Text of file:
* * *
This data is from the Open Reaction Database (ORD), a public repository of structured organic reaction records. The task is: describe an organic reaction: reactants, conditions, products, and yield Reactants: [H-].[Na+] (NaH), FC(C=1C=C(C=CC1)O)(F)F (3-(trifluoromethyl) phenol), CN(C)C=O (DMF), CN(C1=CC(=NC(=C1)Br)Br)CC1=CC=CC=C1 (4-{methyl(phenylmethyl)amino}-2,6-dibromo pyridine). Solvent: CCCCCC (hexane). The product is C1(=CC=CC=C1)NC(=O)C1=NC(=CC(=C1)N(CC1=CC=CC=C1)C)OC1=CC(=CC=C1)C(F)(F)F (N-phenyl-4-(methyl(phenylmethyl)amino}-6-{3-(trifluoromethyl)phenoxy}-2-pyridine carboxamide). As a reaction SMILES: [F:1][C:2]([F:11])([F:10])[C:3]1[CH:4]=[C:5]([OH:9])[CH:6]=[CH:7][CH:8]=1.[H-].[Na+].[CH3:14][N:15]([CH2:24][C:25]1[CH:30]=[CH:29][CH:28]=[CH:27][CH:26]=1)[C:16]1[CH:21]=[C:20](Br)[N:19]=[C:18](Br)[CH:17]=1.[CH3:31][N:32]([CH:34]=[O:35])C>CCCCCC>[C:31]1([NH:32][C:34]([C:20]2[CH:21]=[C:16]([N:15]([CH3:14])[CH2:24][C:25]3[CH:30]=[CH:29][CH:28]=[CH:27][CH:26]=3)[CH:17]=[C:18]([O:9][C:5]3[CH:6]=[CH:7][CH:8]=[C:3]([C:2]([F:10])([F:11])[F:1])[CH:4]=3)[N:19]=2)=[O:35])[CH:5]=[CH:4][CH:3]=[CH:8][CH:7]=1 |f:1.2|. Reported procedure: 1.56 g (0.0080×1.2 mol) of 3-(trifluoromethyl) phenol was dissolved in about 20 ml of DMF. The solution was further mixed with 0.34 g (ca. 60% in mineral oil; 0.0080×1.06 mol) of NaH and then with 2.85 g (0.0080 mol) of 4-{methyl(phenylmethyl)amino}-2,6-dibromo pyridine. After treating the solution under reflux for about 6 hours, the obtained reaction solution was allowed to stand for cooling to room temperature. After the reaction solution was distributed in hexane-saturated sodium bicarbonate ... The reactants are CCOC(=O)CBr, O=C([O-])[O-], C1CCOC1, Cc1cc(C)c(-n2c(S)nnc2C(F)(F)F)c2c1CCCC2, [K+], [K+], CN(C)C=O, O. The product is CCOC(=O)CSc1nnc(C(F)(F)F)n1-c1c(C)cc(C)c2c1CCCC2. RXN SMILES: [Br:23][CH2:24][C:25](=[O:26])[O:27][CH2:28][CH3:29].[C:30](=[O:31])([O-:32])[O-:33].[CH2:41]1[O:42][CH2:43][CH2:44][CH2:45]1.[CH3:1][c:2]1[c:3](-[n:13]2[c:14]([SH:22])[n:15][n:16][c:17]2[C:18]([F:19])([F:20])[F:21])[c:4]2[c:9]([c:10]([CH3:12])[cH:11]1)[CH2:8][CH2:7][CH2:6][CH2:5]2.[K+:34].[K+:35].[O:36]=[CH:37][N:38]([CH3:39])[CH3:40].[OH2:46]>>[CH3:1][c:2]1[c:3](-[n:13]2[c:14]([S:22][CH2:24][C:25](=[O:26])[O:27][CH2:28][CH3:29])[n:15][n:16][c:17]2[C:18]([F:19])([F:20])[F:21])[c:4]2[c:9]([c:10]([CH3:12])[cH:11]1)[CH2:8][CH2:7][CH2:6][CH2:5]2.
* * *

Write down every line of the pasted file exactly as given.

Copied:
This data is from the Open Reaction Database (ORD), a public repository of structured organic reaction records. The task is: describe an organic reaction: reactants, conditions, products, and yield Reactants: [H-].[Na+] (NaH), FC(C=1C=C(C=CC1)O)(F)F (3-(trifluoromethyl) phenol), CN(C)C=O (DMF), CN(C1=CC(=NC(=C1)Br)Br)CC1=CC=CC=C1 (4-{methyl(phenylmethyl)amino}-2,6-dibromo pyridine). Solvent: CCCCCC (hexane). The product is C1(=CC=CC=C1)NC(=O)C1=NC(=CC(=C1)N(CC1=CC=CC=C1)C)OC1=CC(=CC=C1)C(F)(F)F (N-phenyl-4-(methyl(phenylmethyl)amino}-6-{3-(trifluoromethyl)phenoxy}-2-pyridine carboxamide). As a reaction SMILES: [F:1][C:2]([F:11])([F:10])[C:3]1[CH:4]=[C:5]([OH:9])[CH:6]=[CH:7][CH:8]=1.[H-].[Na+].[CH3:14][N:15]([CH2:24][C:25]1[CH:30]=[CH:29][CH:28]=[CH:27][CH:26]=1)[C:16]1[CH:21]=[C:20](Br)[N:19]=[C:18](Br)[CH:17]=1.[CH3:31][N:32]([CH:34]=[O:35])C>CCCCCC>[C:31]1([NH:32][C:34]([C:20]2[CH:21]=[C:16]([N:15]([CH3:14])[CH2:24][C:25]3[CH:30]=[CH:29][CH:28]=[CH:27][CH:26]=3)[CH:17]=[C:18]([O:9][C:5]3[CH:6]=[CH:7][CH:8]=[C:3]([C:2]([F:10])([F:11])[F:1])[CH:4]=3)[N:19]=2)=[O:35])[CH:5]=[CH:4][CH:3]=[CH:8][CH:7]=1 |f:1.2|. Reported procedure: 1.56 g (0.0080×1.2 mol) of 3-(trifluoromethyl) phenol was dissolved in about 20 ml of DMF. The solution was further mixed with 0.34 g (ca. 60% in mineral oil; 0.0080×1.06 mol) of NaH and then with 2.85 g (0.0080 mol) of 4-{methyl(phenylmethyl)amino}-2,6-dibromo pyridine. After treating the solution under reflux for about 6 hours, the obtained reaction solution was allowed to stand for cooling to room temperature. After the reaction solution was distributed in hexane-saturated sodium bicarbonate ... The reactants are CCOC(=O)CBr, O=C([O-])[O-], C1CCOC1, Cc1cc(C)c(-n2c(S)nnc2C(F)(F)F)c2c1CCCC2, [K+], [K+], CN(C)C=O, O. The product is CCOC(=O)CSc1nnc(C(F)(F)F)n1-c1c(C)cc(C)c2c1CCCC2. RXN SMILES: [Br:23][CH2:24][C:25](=[O:26])[O:27][CH2:28][CH3:29].[C:30](=[O:31])([O-:32])[O-:33].[CH2:41]1[O:42][CH2:43][CH2:44][CH2:45]1.[CH3:1][c:2]1[c:3](-[n:13]2[c:14]([SH:22])[n:15][n:16][c:17]2[C:18]([F:19])([F:20])[F:21])[c:4]2[c:9]([c:10]([CH3:12])[cH:11]1)[CH2:8][CH2:7][CH2:6][CH2:5]2.[K+:34].[K+:35].[O:36]=[CH:37][N:38]([CH3:39])[CH3:40].[OH2:46]>>[CH3:1][c:2]1[c:3](-[n:13]2[c:14]([S:22][CH2:24][C:25](=[O:26])[O:27][CH2:28][CH3:29])[n:15][n:16][c:17]2[C:18]([F:19])([F:20])[F:21])[c:4]2[c:9]([c:10]([CH3:12])[cH:11]1)[CH2:8][CH2:7][CH2:6][CH2:5]2.